Greetings boils, ghouls, and other creatures of the night!
A warm welcome back to Night Terror Novels’ ongoing flash fiction series, The Theatre Phantasmagoria, and to our Flash Fiction Fridays—where we bring you fresh dark fiction of 2,000 words or less at the end of every week. This week sees a special change to our regular Friday scheduling to coincide with today’s very special date: World Environment Day. Find out more here!
With The Theatre Phantasmagoria, a new theme is announced each month, and by the end of said month, four stories are selected from our call for submissions to be featured here on the site in a Friday post. These pieces will also be published in a “wrap-up” anthology at the start of 2023, showcasing the original works that debut here at Night Terror Novels throughout 2022. If you’re an author yourself and this has piqued your interest, please find details regarding the flash fiction theme for our June submission window here.
The theme for June’s submissions was earth song: stories centred around animal or ecological-themed horror, of Mother Nature’s wrath, or similar horror stories along these lines. Our sixth month begins this evening with “A Ghost Story for the End of the World”, brought to us by Brandon Applegate, author and EIC of Hungry Shadows Press. Tonight’s tale is a tragic and poignant story that addresses the very real threat of global warming and rising temperatures; the perfect story to coincide with today’s World Environment Day. You can find out more about the author featured in today’s post down below, including links on where to find them elsewhere.
We here at Night Terror Novels hope that you enjoy today’s terrifying tale, and remember to check back in on Fridays for future showings in The Theatre Phantasmagoria …
Welcome to …
The Theatre Phantasmagoria
Tom brought his daughter to the old farmhouse on the same day the sky turned purple. He thought things would be better away from the city—all that concrete, shoulder to shoulder with the panicking masses. Out here they’d last longer. The dirt would absorb the heat.
‘I saw her once. The dead woman. I was seven or eight—about your age.’ Tom sat on the couch at the back of the living room. It was the same one he’d slept on when he’d come to visit as a kid. Sweat soaked him, discoloured the couch cushion around where he sat. The white t-shirt and boxers were the only cloth he could stand to touch him.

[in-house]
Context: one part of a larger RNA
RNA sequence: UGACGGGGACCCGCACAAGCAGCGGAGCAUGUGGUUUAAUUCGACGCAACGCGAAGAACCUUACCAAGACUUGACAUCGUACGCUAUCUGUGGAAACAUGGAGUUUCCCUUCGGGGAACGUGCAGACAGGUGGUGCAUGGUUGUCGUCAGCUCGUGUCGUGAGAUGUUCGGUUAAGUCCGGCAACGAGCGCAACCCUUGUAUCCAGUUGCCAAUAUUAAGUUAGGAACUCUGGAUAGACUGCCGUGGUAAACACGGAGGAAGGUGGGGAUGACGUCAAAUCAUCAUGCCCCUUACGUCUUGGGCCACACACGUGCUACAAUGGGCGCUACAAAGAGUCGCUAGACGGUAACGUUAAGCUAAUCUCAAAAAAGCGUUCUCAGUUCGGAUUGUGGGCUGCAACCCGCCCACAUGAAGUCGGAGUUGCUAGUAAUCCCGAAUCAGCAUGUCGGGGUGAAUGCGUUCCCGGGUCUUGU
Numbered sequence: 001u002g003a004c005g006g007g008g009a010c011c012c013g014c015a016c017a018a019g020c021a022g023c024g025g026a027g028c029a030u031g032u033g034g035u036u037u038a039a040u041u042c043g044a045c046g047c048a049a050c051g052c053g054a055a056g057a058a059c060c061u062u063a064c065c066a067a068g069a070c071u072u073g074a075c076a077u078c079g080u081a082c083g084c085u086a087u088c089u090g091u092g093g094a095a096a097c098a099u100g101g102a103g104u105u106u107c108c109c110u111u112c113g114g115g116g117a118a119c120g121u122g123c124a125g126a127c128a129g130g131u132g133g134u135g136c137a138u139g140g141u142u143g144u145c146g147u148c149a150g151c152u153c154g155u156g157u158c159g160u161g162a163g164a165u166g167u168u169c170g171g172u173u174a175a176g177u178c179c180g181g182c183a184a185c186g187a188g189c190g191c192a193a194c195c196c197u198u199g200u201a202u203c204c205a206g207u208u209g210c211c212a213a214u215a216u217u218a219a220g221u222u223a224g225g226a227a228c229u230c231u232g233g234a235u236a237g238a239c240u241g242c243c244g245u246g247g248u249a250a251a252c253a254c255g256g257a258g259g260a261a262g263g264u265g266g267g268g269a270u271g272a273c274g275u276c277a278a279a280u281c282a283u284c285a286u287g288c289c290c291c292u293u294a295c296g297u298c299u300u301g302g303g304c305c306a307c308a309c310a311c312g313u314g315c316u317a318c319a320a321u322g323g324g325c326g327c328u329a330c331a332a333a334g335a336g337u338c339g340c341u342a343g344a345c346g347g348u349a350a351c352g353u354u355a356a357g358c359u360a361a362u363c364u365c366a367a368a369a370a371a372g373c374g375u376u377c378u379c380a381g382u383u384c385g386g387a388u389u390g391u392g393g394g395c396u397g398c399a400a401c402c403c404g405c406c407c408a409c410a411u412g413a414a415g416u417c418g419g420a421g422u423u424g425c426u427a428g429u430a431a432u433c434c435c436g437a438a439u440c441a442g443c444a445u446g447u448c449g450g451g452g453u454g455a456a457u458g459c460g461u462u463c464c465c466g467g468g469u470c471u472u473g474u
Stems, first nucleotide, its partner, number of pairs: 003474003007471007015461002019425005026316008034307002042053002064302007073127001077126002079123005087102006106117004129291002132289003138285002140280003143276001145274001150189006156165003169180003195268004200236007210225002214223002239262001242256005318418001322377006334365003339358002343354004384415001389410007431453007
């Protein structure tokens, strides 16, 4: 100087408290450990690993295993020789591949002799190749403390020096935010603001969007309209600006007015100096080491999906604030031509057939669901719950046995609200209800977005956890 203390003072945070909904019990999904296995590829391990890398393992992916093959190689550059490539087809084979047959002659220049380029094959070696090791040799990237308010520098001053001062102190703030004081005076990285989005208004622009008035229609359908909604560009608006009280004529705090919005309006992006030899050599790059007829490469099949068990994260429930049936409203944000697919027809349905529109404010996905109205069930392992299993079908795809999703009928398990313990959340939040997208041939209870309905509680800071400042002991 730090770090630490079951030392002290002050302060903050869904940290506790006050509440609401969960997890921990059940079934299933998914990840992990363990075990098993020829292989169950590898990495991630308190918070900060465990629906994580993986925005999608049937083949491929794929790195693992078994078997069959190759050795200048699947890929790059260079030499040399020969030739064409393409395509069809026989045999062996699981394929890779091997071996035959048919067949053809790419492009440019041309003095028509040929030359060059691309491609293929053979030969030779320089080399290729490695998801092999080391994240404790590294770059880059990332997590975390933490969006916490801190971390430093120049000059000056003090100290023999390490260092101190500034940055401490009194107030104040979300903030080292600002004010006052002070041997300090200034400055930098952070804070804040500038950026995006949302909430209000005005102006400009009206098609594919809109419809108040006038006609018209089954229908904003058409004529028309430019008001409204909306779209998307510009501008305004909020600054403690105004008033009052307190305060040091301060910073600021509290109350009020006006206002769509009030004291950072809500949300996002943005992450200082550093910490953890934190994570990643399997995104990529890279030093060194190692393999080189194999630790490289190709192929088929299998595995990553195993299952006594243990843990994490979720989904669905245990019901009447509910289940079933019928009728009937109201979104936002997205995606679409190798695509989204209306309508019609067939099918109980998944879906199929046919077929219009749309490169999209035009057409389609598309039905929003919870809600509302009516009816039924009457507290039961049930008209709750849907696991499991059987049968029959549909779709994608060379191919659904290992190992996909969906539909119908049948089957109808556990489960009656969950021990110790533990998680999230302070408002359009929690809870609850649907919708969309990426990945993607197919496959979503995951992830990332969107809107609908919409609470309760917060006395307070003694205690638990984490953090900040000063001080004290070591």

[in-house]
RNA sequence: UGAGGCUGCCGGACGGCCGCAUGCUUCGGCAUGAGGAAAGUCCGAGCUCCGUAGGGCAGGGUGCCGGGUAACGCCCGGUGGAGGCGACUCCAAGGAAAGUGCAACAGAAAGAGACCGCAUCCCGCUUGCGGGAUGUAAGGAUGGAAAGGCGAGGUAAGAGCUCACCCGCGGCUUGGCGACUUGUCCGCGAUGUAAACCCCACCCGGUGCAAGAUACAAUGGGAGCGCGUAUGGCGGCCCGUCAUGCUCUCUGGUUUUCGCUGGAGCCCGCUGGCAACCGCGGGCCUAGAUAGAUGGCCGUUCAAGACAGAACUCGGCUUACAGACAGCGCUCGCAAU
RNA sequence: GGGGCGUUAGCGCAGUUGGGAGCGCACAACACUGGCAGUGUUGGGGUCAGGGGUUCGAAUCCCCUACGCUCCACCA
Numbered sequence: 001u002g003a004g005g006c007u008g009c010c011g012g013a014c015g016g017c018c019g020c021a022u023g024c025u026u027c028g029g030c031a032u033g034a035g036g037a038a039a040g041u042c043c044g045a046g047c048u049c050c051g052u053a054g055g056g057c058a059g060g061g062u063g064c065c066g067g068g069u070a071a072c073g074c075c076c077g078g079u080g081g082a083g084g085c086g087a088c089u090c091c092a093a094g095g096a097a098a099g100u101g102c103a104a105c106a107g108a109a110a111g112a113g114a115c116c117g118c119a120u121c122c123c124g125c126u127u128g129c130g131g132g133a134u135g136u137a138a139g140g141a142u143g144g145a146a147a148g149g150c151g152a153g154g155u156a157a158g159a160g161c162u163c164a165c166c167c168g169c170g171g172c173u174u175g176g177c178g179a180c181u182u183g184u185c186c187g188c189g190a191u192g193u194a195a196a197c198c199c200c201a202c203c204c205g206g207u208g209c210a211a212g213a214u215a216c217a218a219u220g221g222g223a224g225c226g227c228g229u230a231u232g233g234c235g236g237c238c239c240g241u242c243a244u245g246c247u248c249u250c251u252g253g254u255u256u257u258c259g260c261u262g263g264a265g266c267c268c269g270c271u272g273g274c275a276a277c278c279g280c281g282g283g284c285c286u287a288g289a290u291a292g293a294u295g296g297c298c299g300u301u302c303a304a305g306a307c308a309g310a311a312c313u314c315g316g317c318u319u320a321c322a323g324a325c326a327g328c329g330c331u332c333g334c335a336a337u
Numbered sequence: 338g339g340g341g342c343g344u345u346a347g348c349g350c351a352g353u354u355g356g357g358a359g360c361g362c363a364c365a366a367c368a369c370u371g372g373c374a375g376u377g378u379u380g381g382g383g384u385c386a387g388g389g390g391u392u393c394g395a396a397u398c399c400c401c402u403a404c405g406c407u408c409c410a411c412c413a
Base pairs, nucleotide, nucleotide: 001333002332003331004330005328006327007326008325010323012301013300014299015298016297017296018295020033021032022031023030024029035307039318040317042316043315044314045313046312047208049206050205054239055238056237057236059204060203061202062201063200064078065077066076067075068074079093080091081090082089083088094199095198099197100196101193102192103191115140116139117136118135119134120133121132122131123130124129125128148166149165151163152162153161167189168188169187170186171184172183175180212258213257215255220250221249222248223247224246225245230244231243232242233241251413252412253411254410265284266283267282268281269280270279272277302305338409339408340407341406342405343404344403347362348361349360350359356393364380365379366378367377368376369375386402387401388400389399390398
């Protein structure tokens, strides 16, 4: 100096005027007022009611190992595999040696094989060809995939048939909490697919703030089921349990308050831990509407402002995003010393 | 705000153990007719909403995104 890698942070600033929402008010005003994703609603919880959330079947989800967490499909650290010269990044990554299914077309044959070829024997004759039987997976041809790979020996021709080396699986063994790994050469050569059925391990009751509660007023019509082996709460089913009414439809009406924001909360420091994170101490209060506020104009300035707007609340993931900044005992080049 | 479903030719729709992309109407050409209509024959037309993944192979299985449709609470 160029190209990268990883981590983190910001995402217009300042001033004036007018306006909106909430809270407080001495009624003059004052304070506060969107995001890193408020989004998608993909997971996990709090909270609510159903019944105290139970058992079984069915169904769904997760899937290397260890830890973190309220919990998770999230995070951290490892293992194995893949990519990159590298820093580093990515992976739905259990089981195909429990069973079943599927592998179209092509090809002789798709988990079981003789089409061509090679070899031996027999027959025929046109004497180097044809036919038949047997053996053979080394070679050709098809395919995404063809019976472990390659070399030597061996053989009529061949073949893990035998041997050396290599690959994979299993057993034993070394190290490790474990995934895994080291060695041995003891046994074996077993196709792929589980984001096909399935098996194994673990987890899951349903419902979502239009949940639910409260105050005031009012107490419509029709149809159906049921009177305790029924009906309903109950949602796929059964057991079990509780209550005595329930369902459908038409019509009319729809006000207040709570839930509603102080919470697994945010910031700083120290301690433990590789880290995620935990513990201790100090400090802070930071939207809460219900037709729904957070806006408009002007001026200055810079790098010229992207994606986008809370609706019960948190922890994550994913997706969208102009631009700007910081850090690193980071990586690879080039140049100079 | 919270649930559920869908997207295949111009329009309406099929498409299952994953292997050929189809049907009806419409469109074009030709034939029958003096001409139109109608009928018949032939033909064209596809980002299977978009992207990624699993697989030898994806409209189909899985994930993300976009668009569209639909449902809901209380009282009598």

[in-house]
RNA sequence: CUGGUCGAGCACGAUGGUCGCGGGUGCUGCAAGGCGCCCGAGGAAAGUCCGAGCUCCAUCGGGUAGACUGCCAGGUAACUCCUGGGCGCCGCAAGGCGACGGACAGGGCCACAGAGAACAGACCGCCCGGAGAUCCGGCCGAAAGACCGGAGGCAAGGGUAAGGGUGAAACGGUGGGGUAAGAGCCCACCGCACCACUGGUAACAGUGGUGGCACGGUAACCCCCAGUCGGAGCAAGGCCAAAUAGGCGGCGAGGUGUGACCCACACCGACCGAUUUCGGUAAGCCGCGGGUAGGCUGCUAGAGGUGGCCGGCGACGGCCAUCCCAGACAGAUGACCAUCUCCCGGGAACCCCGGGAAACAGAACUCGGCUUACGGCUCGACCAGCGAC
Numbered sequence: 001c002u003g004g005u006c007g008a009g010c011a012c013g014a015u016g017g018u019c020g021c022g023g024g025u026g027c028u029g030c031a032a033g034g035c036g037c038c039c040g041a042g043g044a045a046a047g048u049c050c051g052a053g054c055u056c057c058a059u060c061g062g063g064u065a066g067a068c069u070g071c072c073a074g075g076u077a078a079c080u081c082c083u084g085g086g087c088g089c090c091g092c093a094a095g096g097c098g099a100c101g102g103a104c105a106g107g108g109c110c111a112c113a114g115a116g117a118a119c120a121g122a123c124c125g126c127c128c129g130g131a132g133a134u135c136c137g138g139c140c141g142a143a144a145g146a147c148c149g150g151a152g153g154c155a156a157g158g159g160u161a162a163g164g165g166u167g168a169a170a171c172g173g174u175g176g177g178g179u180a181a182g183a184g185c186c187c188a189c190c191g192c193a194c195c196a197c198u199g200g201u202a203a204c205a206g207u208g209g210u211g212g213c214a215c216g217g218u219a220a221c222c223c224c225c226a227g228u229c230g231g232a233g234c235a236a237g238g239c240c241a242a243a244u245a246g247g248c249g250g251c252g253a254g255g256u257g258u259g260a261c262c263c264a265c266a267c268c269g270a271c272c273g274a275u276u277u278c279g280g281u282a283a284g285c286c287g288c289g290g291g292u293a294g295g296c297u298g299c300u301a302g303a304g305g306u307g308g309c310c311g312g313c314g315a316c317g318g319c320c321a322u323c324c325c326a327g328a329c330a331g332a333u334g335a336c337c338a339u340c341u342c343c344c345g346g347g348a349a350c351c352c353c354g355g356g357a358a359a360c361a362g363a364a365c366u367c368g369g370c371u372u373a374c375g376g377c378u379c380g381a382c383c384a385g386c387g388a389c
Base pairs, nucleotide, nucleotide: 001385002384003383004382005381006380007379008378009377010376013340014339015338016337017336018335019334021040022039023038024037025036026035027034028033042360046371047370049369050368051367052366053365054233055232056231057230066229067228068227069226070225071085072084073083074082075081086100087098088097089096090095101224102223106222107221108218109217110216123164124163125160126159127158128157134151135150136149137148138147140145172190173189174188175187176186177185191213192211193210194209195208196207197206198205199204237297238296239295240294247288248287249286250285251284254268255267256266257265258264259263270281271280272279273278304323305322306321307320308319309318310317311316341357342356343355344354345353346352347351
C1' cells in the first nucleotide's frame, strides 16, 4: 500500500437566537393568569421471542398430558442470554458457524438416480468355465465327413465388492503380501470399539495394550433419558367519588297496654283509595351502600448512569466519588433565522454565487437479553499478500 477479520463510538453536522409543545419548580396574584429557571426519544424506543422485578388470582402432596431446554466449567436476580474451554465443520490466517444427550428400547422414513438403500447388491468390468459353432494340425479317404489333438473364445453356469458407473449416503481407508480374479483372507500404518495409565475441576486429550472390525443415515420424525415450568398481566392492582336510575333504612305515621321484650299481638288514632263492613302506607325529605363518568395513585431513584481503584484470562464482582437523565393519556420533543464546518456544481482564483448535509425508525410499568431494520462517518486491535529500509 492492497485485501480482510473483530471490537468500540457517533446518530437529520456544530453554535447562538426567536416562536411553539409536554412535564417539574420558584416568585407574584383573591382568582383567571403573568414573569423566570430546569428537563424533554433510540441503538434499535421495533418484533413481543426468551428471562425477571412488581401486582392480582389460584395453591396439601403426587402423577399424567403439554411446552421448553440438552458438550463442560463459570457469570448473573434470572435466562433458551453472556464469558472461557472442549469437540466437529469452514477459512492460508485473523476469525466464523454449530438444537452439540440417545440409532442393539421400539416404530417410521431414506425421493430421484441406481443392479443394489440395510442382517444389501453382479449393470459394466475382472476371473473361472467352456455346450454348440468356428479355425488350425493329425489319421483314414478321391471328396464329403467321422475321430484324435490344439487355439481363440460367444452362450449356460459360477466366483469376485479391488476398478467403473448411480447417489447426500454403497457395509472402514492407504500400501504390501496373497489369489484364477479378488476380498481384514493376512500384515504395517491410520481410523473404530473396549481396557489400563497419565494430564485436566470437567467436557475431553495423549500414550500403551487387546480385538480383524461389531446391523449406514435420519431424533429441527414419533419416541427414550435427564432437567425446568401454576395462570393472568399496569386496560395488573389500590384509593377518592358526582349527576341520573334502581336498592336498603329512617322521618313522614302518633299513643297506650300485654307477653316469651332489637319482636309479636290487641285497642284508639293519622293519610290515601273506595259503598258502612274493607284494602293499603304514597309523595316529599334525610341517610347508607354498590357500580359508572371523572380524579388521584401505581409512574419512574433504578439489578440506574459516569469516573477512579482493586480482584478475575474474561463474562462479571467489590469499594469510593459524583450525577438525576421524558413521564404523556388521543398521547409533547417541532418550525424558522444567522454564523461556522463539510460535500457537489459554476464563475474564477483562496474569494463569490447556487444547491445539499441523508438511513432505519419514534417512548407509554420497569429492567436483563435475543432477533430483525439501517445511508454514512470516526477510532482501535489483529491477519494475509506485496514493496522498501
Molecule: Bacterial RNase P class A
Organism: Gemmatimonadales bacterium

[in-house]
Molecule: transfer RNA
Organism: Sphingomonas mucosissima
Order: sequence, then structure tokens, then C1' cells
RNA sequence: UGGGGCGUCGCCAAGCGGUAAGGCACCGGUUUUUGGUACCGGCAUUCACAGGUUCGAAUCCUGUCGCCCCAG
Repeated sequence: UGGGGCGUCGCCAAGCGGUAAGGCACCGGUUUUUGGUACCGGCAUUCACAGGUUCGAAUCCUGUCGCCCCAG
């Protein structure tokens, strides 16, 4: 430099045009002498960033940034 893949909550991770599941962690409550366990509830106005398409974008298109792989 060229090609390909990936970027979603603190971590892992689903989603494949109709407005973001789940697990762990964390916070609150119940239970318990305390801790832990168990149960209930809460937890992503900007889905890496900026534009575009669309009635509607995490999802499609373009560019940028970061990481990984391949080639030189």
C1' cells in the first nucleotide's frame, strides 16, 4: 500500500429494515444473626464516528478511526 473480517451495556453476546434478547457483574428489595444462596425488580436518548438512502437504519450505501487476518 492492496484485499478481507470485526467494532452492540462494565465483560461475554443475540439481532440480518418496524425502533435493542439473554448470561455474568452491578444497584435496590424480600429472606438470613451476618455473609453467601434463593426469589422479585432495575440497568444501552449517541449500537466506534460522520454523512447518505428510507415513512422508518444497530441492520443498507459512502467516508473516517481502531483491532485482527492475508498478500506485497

Meri roamed the living room. She still wore the fuzzy sweater her mom had gotten her last Christmas, despite the fact that the old mercury thermostat on the wall was pegged at a hundred twenty. Tom had no idea how hot it actually was.
‘You saw a ghost?’ Meri stopped her frantic orbits. The sudden stillness washed over Tom like a cool wave.
‘That’s right, just a couple feet from where you’re standing.’ Tom gestured to the kitchen arch. Meri glanced in that direction warily. ‘Back then, my grandma lived here with my uncle and my two cousins. As far as I know, they’re all dead now. Grandma certainly is.’ She’d died screaming in a nursing home in Texas before this all got started. Tom had felt so sorry for her. Little crystals were growing out of the soles of her feet. Something to do with her diabetes. He cried watching the nurses brush them off, grandma’s teeth chomped down on a leather belt—even back then there were supply chain issues and painkillers were hard to find. But she was lucky to kick it before the world burned.
‘You okay, Dad?’
Tom nodded. He’d floated away on the memory for a few seconds. ‘I used to sleep on this same couch back then whenever we’d come visit. Mom and Dad were in the back bedroom down the hallway. I woke up in the middle of the night. The quiet used to get to me like that. We—that is me and my folks—lived in Austin and there was always some noise going on no matter what time it was. All that traffic. But out here in the Oklahoma prairie, you could hear a pin drop from a mile away. Sometimes at night, the quiet would get so damn loud. It’s worse now, of course. Now you can’t even hear the birds chirp.’ Tom wasn’t sure there were any left. But you could hear the water in the grass sizzling if you listened hard enough. At least you could before it all turned black. The only sound keeping him sane was the generator behind the house, rumbling along on the last gallon of fuel, keeping the window-unit air conditioners from totally abandoning them.
‘Anyway, I was laying here and my head was down that end so I could see into the arch. Everything beyond it was pitch black—couldn’t see a damn thing. But the longer I stared, the clearer I could see her eyes. They were just floating there, side by side like they were in a face, but they weren’t. Just big round, white orbs with hateful black irises pointed right at me.’
‘Dad, can we open a window?’
‘No, baby, we can’t open the windows. I know it’s hot, but that won’t help. Just come sit with me and listen to the story.’
Meri did as she was told, came over to the couch and huddled up next to Tom, knees to chest. Tom’s skin seared where they touched. His blood boiled under the surface. But he couldn’t push her away—not now. He put his arm around her instead, pulled her close. She didn’t protest.